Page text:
Promotional Release (DNCD 02)
Release Date: 2000
Conducted by David Newman
Music Used in Trailers
Review: Galaxy Quest
3.5 / 5 Stars
Galaxy Quest was one of the few films in 1999 that I truly enjoyed. Sure there were good films all year round (and quite a few bad ones), but none of them (with the possible exception of Being John Malkovich) truly provided sheer enjoyment. Yes, the film wasn't perfectbut in it's perfect satire on "Star Trek" and other ill-fated sci-fi television shows, it was truly a gem in the rather dull 1999 holiday season. What the film truly needed, as it was a sci-fi satire, was a great theme. That theme came from David Newman, and the remaining orchestral underscore he provided is a large, operatic action score that fits the film perfectly.
Beginning with the "classic" television show theme, we are introduced to the main theme that will return time and time again throughout the score. In "Prologue: GALAXY QUEST clip," we immediately get a sense of the grandeur that Newman is bestowing upon this score. "Pathetic Nesmith" is a rather sterile cue in which Newman uses airy synth and a rather sad piano rendition of the "Galaxy Quest" theme. This is immediately countered, however, by "Revealing the Universe"a great sequence in the film that builds quickly to a full choir and orchestra in a 2001-esque moment. (In the theaters, it's really impressiveyou have to see it.) From this point on, the score takes on an otherworldly tone. It becomes choir-heavy (which for me is a very good thing), and the music becomes more "fanfare"-ish and confident.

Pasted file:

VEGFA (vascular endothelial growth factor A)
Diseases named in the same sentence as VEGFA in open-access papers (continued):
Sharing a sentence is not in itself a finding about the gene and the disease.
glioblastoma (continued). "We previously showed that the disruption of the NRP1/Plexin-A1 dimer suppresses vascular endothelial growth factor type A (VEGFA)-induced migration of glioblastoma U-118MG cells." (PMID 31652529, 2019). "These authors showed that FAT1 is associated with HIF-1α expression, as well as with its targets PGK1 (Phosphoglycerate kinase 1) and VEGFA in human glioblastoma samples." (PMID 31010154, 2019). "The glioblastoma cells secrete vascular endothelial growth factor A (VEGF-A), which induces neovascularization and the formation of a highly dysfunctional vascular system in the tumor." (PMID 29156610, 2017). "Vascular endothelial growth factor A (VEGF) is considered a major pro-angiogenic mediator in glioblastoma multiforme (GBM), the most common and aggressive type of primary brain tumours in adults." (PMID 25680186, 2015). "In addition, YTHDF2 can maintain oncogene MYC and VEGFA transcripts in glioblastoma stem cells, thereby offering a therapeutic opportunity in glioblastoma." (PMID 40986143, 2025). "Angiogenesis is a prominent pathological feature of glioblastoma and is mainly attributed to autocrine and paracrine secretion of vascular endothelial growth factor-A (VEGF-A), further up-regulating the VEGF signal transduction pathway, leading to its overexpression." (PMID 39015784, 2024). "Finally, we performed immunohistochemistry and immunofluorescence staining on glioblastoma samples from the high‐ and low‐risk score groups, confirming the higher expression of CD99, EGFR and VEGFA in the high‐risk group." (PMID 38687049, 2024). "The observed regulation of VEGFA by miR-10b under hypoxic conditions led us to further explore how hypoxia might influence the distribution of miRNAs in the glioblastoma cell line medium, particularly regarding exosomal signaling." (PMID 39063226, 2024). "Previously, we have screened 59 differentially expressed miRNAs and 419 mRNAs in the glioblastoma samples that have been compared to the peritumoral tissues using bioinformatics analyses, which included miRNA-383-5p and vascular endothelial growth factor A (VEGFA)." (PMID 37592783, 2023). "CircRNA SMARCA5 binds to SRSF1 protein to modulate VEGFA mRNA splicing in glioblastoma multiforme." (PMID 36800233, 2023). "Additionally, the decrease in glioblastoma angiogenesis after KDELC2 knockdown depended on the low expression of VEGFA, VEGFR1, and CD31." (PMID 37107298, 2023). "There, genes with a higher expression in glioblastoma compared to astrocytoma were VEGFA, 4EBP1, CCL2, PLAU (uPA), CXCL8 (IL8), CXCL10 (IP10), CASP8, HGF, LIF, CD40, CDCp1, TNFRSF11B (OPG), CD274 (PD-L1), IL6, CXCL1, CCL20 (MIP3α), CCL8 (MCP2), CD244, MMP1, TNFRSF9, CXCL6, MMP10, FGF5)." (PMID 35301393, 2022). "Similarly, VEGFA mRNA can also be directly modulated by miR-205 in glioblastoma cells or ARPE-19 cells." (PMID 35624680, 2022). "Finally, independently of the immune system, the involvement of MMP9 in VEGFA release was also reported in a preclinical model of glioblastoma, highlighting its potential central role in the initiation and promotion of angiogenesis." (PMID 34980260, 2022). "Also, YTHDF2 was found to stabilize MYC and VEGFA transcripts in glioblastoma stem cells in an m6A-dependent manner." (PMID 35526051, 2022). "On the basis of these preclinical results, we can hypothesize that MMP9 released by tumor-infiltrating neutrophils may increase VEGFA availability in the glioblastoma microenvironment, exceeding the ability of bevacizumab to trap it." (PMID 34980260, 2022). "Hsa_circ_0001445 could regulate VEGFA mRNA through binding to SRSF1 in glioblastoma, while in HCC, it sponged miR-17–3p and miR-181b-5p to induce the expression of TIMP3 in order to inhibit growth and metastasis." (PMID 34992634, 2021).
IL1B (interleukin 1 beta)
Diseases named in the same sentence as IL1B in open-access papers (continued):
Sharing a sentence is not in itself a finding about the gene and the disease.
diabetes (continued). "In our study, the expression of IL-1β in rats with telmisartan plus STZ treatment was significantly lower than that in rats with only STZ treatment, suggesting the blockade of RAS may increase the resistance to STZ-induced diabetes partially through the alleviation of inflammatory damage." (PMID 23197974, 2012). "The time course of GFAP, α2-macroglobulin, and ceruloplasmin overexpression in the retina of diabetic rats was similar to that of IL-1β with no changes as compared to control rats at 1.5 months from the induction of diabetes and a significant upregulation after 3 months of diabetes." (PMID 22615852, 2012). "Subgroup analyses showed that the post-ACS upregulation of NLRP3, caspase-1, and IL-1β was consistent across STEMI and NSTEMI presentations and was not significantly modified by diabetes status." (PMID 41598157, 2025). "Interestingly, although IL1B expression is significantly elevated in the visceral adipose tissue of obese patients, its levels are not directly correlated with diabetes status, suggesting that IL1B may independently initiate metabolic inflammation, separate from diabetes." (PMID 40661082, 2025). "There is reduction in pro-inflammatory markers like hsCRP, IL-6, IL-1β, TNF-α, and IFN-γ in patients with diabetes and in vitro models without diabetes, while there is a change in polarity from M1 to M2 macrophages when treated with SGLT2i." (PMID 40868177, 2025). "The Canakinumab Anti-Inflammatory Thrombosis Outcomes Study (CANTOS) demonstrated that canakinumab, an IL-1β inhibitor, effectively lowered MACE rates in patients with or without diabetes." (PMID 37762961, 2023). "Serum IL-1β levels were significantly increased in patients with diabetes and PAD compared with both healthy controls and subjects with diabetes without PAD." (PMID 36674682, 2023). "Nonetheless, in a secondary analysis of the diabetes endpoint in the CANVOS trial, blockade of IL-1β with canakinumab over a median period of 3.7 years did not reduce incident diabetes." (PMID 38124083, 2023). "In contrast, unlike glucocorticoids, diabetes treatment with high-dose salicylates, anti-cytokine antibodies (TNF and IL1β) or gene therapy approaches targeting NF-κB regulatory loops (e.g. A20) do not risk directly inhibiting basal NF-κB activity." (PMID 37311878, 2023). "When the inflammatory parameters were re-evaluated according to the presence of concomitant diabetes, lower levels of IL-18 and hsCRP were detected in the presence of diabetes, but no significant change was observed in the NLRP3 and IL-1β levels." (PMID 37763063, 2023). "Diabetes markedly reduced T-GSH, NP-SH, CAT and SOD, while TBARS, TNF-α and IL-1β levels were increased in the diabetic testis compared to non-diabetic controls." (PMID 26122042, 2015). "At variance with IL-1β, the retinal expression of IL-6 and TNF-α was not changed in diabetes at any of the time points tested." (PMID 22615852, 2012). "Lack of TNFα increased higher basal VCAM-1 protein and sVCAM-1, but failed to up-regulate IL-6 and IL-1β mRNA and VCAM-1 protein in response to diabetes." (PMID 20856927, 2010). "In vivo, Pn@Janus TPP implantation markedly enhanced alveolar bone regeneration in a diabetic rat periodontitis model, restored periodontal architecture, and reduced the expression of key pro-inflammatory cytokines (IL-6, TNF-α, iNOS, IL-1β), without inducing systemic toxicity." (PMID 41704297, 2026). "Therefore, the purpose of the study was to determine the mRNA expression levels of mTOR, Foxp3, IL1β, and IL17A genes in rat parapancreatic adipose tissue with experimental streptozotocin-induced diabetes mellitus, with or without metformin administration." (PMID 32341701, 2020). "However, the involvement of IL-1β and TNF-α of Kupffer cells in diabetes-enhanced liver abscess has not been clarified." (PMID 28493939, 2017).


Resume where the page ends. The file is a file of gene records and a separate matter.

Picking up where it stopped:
There are plenty of great action cues, including "Red Thingie, Green Thingie," "Rock Monster," the appropriately titled "Fight Episode #17," and more. All of them seem to use variations on the "Galaxy Quest" theme, and take full advantage of the orchestra. One interesting musical moment comes with "The Battle"which starts out as a variation on the main title cue from The Phantom. There is definitely emotional development (as there was in the film - which is nice considering that some other films that season were severely lacking in any emotional growth) in the score, which is apparent in some tracks as "I'm So Sorry" and "Goodbye, My Friends."
This score was only released as a promo album, so it most certainly won't be found in stores. But at only $19.99 and easily purchased through SuperCollector, it should be a no brainer. Go get this CD, and then wonder why we haven't had more legitimate releases of David Newman's works.
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